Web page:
Intellectual Merit: Nerves fail to reconnect properly after injury and current medical practice is unable to successfully control the process of nerve regeneration. The proposed research seeks to attend to this problem by quantifying how guidance cues, both individually and in combination, promote axon growth. This knowledge is central to understanding nerve development and promoting nerve regeneration. The working hypothesis is that directed axon growth requires multiple cues, which must be well-defined and coordinated at the level of the local cellular environment. To test this hypothesis will necessitate the fabrication of new platforms upon which to study neuronal growth. These platforms will (1) deliver combinations of cues in a controllable and quantifiable manner; and (2) provide a means by which to test their hierarchical and cooperative interactions, specifically at the level of cellular traction forces. With interdisciplinary expertise in nerve development, regeneration, biomaterials, and microfabrication, the group has designed a set of such platforms, and has shown with preliminary data that they have the capability to deliver biochemical and topographical guidance cues to neurons. These platforms make possible innovative experiments that will test how combinations of cell-topographical and biochemical guidance cues promote neurite growth, and how neurites exert traction forces during growth. The objective is to correlate directed axon growth to specific quantities and ratios of cues, thus transforming the understanding of how the precise connections of the nervous system form as well as strategies to rewire these connections after injury.
Investigations will determine which cellular topographical features encode critical guidance information to a navigating neuron, and subsequently, how topographical and biochemical guidance cues interact to influence neurite growth, testing on both cooperative and competitive platforms. Further, neuronal traction forces will be determined during nerve guidance by multiple cues. Neurite growth will be characterized on patterned materials with custom designed image analysis approaches, and time-lapse microscopy with phase contrast and laser scanning confocal optics. Conditions will be determined by which contact with topographical features limits the set of angles over which growing neurites can orient. The overarching goal is to develop methods by which axons can be guided following injury to the nervous system. The proposed multidisciplinary experiments quantify how growing axons respond to specific topographical and biochemical stimuli, and as such they will provide critical information with which to develop new conduits, scaffolds, and general biomaterial-based strategies to regenerate nerve tissue.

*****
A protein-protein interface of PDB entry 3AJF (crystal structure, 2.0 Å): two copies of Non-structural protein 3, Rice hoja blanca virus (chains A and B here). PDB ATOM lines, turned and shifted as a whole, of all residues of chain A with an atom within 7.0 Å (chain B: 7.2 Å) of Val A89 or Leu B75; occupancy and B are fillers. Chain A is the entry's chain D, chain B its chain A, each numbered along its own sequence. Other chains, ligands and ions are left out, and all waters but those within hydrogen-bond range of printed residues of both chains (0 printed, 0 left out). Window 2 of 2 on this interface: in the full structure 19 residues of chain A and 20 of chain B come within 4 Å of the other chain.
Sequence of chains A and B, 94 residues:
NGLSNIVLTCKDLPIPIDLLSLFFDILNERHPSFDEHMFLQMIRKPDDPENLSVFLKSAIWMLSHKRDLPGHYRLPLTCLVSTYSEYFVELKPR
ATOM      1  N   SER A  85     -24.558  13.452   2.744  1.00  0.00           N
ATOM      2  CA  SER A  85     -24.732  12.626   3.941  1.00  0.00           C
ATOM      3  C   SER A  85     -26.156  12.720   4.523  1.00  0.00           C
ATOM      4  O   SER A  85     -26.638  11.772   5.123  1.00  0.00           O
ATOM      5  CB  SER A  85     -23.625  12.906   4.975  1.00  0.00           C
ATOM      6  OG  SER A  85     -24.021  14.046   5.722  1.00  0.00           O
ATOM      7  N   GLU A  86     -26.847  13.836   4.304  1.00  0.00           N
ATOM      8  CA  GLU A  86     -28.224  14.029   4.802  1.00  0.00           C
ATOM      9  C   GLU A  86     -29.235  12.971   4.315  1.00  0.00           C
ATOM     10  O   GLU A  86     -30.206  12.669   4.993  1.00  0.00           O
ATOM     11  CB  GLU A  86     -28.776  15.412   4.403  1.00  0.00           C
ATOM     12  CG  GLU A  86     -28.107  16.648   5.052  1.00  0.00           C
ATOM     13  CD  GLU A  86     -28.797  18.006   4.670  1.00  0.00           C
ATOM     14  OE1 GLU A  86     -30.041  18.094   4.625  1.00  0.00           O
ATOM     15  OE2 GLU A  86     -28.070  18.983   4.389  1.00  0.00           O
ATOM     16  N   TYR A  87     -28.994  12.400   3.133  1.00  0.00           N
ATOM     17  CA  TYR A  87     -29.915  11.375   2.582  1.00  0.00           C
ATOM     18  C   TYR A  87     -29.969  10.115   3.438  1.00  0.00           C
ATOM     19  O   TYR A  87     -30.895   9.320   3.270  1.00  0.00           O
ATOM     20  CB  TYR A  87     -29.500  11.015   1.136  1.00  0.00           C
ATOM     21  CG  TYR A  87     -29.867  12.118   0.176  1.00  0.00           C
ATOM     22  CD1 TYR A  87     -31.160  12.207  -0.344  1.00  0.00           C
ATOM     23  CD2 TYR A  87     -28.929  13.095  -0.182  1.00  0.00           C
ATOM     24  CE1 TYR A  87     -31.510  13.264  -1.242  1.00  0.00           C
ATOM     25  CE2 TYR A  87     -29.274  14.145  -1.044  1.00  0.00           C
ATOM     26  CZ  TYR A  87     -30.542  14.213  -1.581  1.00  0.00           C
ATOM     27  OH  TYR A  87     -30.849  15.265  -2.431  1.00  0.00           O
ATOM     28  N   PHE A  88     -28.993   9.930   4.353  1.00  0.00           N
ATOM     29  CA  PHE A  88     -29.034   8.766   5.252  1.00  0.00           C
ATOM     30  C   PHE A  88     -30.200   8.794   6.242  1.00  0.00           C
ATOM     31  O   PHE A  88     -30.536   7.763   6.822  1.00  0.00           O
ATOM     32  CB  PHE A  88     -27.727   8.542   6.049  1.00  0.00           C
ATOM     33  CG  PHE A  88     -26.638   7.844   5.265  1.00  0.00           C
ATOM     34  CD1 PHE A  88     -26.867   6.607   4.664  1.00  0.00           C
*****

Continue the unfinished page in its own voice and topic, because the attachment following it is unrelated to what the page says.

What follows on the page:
Broader Impacts: This project will have multiple Broader Impacts. It will provide to the larger engineering and scientific communities, in particular the Biomedical Engineering, Neurobiology and Cell Biology communities, a set of versatile, tailorable platforms with which to test a wide variety of types of information of relevance to multiple cell and tissue types, including mechanical, topographical and biochemical cues. It will also generate new frameworks with which to conceptualize cell behaviors in the local cellular environment, where the environment can be deconstructed and reassembled to advance understanding.
Through this project, the numbers of female undergraduate and graduate students involved in Biomedical Engineering research will be increased as the PI has a strong record of training female biomedical engineers. Further, this project includes an Outreach Program to enhance the exposure of middle school students in the Providence Public Schools to biomedical engineering research. There is an urgent need to improve middle school science performance, and this infusion of technology, engineering, and inquiry-based learning provides an ideal strategy to address this challenge. Video conferencing will allow large numbers of middle school students to interact in real time with experiments in otherwise inaccessible environments, following a series of curriculum-integrated classroom modules by trained graduate students as well as teacher-laboratory visits. This intensive program will augment the middle school science curriculum, train biomedical engineering students to explain science and engineering concepts to audiences with diverse backgrounds, provide teachers with internship opportunities, and inspire middle school students, at critical points in their education, to consider science and engineering careers.